Joe Average unveils new mural honouring the fight against Aids in Vancouver

Marking the 40th anniversary of the first reported cases of the disease in the US, the Canadian artist and activist expands his One World, One Hope design to a city-sized work

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Joe Average in front of his new mural One World, One Hope—40 Years Later Photo: Mavreen David

Joe Average in front of his new mural One World, One Hope—40 Years Later Photo: Mavreen David

Acclaimed Canadian artist and activist Joe Average unveiled his latest work celebrating the global fight against Aids for the Vancouver Mural Festival this week. Marking the 40th anniversary of the first reported cases of the disease in the US, One World, One Hope—40 Years Later now adorns the North wall of Helmcken House, a residence in downtown Vancouver that provides affordable housing for those living with HIV/Aids.

The design’s stained-glass effect and optimistic, brightly coloured, cartoon-like figures—a signature of Average’s work—remain compelling some three decades after it was first conceived. The mural image was originally Average’s winning entry for a poster contest to mark Canada’s first national Aids awareness week. The design then became the basis for an image Average painted in 1994, entitled One World, One Hope, commissioned for the 11th international conference on Aids held in Vancouver in 1996. The image was also used for Canada’s first postage stamp recognising the epidemic.

“I hope this reminds everyone of the work that is still needed in education, stigma removal and funding as we continue to search for crucial treatments and vaccines,” Average says Photo: Mavreen David

The new mural, painted by Angelica Stirpe in vivid hues of purple, red, green and yellow, takes on a life of its own, embodying both the artist’s sense of compassion and joy. “The stained-glass effect represents the fragility of all mankind in the face of Aids,” the artist says. “The heart at the centre represents love, which I have always believed is the only thing that can move us forward and truly end this epidemic.” When the Aids conference opened in 1996 at BC Place Stadium, a huge quilt version of his image was unveiled, “and it got a standing ovation,” Average says. “That was when I realised it was something powerful, that touched people and it gave me chills.”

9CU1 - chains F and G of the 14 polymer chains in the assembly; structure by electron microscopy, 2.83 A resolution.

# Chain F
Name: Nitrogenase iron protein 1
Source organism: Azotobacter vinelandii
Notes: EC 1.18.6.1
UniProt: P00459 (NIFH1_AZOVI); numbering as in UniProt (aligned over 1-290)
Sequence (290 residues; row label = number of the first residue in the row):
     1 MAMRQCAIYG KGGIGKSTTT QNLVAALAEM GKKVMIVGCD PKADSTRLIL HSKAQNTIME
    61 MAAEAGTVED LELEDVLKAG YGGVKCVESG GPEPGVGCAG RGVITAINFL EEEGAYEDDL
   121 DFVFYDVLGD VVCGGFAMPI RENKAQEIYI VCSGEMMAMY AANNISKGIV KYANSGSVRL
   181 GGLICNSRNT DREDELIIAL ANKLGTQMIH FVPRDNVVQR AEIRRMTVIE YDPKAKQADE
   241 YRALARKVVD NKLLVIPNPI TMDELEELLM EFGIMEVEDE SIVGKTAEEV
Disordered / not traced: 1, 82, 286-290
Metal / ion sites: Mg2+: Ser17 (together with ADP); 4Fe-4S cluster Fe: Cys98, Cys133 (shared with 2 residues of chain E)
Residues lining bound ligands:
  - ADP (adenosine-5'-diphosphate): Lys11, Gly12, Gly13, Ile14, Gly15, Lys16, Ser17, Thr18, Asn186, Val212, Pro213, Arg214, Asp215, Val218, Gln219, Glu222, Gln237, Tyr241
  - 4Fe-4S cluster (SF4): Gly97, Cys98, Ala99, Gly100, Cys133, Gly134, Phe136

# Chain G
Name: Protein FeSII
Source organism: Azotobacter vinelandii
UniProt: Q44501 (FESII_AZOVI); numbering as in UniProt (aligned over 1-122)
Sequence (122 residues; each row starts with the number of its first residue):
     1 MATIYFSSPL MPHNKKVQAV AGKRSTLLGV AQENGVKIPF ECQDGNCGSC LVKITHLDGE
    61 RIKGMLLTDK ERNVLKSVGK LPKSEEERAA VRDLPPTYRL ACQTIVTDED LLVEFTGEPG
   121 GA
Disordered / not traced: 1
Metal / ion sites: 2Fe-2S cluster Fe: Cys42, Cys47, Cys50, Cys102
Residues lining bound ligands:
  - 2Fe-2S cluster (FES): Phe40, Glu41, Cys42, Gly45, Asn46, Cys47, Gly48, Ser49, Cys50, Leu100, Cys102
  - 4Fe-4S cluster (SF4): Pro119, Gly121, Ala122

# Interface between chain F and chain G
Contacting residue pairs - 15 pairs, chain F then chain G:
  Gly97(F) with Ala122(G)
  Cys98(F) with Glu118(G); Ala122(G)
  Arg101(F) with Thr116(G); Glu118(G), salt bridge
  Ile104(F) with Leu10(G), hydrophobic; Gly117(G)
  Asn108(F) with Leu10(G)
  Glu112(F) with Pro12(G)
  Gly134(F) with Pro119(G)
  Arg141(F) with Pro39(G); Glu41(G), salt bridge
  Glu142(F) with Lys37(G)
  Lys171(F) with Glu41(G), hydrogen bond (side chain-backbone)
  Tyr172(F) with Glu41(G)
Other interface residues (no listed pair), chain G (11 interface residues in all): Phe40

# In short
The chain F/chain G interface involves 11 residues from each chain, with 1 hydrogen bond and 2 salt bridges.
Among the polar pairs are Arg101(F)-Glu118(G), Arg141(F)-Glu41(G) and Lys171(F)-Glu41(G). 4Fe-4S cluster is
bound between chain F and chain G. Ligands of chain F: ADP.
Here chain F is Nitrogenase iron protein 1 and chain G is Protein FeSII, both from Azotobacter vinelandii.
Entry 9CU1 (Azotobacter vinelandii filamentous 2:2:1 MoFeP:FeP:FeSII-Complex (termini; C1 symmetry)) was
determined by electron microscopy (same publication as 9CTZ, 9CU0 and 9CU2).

The 63-year-old artist, who has been HIV positive since age 27, has been honoured for both his art and his humanitarianism. In 2002, then Vancouver mayor Philip Owen issued a civic proclamation to designate 3 November as “Joe Average Day”, acknowledging his efforts to fight homophobia and assist Aids charities such as A Loving Spoonful. The same week as his new mural was unveiled, Average was awarded the Order of BC, (British Columbia). the province’s highest form of recognition.

“Aids is still a scourge across the globe,” the artist says. “I hope this reminds everyone of the work that is still needed in education, stigma removal and funding as we continue to search for crucial treatments and vaccines.”

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